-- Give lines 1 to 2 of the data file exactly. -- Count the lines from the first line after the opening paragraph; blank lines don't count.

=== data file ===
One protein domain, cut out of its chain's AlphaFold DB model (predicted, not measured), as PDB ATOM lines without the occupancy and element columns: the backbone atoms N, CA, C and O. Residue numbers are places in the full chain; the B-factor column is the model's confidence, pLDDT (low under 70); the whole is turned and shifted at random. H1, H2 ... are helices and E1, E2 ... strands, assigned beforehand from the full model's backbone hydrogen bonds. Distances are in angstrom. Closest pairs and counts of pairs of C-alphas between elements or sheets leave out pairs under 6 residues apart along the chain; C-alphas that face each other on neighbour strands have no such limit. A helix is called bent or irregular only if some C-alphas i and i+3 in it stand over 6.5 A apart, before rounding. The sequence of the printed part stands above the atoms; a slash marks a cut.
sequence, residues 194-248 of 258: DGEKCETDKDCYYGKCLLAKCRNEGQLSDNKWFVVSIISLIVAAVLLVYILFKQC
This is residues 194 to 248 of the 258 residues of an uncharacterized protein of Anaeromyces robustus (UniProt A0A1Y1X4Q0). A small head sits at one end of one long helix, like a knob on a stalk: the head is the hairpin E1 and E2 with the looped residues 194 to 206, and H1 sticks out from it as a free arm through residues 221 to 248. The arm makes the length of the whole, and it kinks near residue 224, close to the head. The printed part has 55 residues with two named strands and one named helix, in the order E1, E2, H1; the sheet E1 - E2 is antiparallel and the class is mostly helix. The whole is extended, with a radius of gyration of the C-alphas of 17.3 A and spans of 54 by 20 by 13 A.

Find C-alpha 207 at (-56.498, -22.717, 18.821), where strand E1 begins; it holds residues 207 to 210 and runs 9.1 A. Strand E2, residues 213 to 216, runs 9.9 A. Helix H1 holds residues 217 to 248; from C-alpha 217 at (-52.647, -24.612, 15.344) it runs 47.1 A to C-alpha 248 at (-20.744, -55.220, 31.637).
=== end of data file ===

sequence, residues 194-248 of 258: DGEKCETDKDCYYGKCLLAKCRNEGQLSDNKWFVVSIISLIVAAVLLVYILFKQC
This is residues 194 to 248 of the 258 residues of an uncharacterized protein of Anaeromyces robustus (UniProt A0A1Y1X4Q0). A small head sits at one end of one long helix, like a knob on a stalk: the head is the hairpin E1 and E2 with the looped residues 194 to 206, and H1 sticks out from it as a free arm through residues 221 to 248. The arm makes the length of the whole, and it kinks near residue 224, close to the head. The printed part has 55 residues with two named strands and one named helix, in the order E1, E2, H1; the sheet E1 - E2 is antiparallel and the class is mostly helix. The whole is extended, with a radius of gyration of the C-alphas of 17.3 A and spans of 54 by 20 by 13 A.